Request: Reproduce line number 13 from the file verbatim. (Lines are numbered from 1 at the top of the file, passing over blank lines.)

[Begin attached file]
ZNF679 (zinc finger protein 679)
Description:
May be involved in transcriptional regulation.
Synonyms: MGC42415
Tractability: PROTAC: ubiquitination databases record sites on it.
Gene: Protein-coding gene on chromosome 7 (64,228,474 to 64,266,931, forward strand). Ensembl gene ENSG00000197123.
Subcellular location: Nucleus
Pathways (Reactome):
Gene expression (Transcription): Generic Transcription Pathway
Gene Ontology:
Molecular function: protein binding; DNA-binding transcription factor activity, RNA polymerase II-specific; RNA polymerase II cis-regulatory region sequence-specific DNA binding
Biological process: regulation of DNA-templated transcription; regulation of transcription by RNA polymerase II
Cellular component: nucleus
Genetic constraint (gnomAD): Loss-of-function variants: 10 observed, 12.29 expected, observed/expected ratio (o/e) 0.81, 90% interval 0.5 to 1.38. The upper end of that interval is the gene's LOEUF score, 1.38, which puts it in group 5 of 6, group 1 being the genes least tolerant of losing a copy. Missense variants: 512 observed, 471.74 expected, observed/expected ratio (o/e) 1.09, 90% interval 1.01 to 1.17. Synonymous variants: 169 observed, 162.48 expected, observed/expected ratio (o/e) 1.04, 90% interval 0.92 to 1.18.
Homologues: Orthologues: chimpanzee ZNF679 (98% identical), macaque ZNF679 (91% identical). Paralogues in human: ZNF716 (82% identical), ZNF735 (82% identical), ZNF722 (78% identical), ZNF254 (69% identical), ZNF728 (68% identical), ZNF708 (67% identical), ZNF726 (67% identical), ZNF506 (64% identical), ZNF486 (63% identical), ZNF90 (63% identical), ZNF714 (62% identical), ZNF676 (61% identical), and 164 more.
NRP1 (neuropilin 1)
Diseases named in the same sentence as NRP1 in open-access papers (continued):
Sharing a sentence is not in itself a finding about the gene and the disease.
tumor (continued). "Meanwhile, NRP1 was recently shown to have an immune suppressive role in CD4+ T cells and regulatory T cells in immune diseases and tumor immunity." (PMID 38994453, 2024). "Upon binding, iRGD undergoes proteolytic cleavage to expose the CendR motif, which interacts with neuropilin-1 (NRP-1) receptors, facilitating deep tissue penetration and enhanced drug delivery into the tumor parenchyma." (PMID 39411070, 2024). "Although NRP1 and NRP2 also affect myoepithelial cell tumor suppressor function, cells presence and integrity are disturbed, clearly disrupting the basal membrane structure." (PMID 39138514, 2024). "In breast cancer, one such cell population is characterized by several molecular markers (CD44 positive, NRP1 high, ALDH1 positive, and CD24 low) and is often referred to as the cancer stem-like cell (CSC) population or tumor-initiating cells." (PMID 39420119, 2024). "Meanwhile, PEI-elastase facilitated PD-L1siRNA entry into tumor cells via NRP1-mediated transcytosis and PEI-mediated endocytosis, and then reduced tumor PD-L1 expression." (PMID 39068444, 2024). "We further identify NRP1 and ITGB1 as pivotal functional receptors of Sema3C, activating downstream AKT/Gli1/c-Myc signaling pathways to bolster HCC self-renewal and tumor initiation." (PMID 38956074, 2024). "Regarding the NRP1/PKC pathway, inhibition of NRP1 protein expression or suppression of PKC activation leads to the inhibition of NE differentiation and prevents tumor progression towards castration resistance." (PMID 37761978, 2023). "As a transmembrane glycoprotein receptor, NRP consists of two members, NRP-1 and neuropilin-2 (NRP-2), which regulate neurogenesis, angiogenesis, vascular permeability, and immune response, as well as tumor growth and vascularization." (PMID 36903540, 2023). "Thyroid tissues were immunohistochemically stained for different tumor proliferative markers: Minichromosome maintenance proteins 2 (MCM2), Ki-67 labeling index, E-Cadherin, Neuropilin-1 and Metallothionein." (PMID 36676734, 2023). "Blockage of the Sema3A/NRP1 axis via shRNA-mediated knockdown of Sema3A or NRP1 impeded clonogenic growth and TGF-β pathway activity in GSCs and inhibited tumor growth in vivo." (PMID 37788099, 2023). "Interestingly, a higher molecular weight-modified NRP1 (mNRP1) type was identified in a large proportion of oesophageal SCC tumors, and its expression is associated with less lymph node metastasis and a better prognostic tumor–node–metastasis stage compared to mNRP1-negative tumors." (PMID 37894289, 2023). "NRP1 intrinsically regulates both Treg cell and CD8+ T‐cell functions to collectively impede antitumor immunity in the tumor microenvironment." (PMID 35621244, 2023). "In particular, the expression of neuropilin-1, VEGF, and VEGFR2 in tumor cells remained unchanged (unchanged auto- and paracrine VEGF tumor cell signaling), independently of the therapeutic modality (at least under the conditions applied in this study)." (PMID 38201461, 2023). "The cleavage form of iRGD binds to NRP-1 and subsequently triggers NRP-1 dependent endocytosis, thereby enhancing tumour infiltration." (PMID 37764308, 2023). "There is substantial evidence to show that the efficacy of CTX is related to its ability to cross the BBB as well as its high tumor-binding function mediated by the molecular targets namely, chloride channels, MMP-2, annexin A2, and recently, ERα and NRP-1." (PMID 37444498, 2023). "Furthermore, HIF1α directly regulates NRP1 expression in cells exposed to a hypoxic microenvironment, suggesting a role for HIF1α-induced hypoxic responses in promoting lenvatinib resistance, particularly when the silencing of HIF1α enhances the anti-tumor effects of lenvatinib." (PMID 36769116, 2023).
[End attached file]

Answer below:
Cellular component: nucleus